Will the Honorables do the honorable thing?

Adam Searing wonders why members of the General Assembly haven't put their own special access to healthcare on the table as part of all their hand-wringing and belt-tightening. Lead by example, he says. I agree.

There’s been lots of talk this week about the shortfall in the state health plan. State employees (who didn’t get us into this mess) might be required to pay 30% premium increases and have even higher cost sharing and fewer benefits. General Assembly members received a briefing for over an hour yesterday about the plan. There was plenty of discussion about which groups were costing the state plan the most money and so on. Not discussed at the briefing was the following option: Eliminate the special state health plan access members of the General Assembly enjoy.



I understand the principle of what you are saying, but since overall compensation for legislators is already woefully low, I don't think it should be decreased. In fact, I think compensation should be increased to $60K plus per diem and healthcare. That way, anyone can afford to serve in the legislature.

I agree completely with SPLib

We should pay them like professionals and stop pretending this is a part time job. It isn't.

We would never suggest that a private company yank the rug out from under a class of employees by simply ending their insurance to save money. Why would we do it to underpaid elected officials.

Suggesting they pitch in the same percentage of their premiums as state employees isn't out of line, but stripping them of the benefit is.

Vote Democratic! The ass you save may be your own.

It is a full time job

if you do it right.

Hell, my mother on the city council spends over 40 hours a week studying, attending neighborhood meetings, taking care of constituent services, attending other "official" meetings and attending other functions. I imagine it is much the same for many of these folks and I could guess those who are self employed wind up earning less b/c there is less time to spend at their career jobs.

Vote Democratic! The ass you save may be your own.


And even if it were a part time job, good luck finding a full time job that's OK with you ducking out for a few months every year for session. The longer we refuse to pay our legislators real salaries & benefits, the longer we'll have a legislature full of the independently wealthy and retirees.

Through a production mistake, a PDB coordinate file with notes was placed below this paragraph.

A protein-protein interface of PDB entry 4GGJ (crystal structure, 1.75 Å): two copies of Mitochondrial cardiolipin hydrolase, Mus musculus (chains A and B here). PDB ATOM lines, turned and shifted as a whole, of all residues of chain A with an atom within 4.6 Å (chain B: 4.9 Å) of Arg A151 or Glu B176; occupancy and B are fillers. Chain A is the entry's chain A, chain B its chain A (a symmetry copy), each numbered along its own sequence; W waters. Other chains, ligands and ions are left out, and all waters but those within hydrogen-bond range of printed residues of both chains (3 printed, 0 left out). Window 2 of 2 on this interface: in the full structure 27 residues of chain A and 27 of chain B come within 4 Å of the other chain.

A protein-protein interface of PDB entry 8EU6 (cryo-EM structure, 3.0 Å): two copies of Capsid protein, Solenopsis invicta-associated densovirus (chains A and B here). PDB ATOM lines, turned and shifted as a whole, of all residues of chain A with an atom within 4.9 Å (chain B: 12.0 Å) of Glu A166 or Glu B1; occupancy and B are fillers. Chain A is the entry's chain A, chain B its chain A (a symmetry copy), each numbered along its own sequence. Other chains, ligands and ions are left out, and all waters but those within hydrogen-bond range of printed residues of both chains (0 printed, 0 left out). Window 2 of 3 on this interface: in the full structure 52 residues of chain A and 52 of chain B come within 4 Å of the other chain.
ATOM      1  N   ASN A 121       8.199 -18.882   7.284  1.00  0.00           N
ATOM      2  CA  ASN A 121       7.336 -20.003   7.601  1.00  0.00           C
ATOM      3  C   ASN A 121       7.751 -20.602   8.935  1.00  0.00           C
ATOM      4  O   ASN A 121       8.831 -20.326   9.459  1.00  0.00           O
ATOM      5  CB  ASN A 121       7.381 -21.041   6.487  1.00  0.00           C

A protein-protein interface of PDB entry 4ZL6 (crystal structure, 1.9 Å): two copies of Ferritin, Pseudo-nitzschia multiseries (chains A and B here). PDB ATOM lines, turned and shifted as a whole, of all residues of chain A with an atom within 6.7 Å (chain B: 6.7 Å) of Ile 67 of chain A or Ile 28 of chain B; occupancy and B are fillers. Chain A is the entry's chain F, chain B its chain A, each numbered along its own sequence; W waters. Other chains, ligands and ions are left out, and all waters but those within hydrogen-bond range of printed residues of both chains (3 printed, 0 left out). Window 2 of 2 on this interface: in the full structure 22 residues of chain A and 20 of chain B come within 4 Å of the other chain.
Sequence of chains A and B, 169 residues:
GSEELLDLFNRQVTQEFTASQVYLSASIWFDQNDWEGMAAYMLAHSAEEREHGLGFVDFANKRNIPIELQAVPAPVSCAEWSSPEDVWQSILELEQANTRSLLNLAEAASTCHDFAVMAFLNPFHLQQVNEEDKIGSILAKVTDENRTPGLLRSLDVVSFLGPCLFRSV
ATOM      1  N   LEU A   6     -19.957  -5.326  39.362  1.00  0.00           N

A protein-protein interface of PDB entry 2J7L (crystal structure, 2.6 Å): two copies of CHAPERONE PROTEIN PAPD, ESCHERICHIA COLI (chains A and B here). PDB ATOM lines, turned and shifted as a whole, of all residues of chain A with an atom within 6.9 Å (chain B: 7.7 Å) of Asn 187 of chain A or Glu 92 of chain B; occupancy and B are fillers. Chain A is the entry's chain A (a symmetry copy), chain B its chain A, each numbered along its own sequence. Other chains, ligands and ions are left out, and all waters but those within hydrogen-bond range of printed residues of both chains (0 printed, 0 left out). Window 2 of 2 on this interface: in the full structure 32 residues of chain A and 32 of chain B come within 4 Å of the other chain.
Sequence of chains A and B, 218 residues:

I read something the other day about some legislator trying to limit the number of per diems legislators can accept, and it struck me the same way. It makes great rhetoric, but in practice its only real impact would be driving ordinary citizens away from serving in office.

And I agree with Betsy.

Now...if we were talking about CONGRESS...ooooh....that's another story.

Stan Bozarth

I would love to run for legislature

But as was stated before it would be real hard to find an employer to give me the time off to do it and now you want to take away the health insurance?

not out in Republican Hell

You got that right. All they would have to do is google me and see my Green Party connections and I would be doomed.


This is the point entirely. It's not about them. It's about everyone they represent.

Ding ding ding ding ding ding ding!

I know quite a few of them

and I think they do care about everyone they represent. In this current climate, though, providing health care to everyone they represent is going to be even tougher. Denying our legislators health care coverage certainly isn't going to make that happen any faster. Requiring they participate financially at the same levels other state employees are required to makes quite a bit more sense than denying them coverage.

You made it about them, when you agreed with Searing's proposal that they no longer have access to a benefit that they more than earn.

Vote Democratic! The ass you save may be your own.

I know quite a few of them too

And all of the ones I know have other jobs. With healthcare.

So let me restate Searing's proposal. They get to keep their deal as long as it's also available to every other citizen of North Carolina.

How's that?

We obviously know different people in the legislature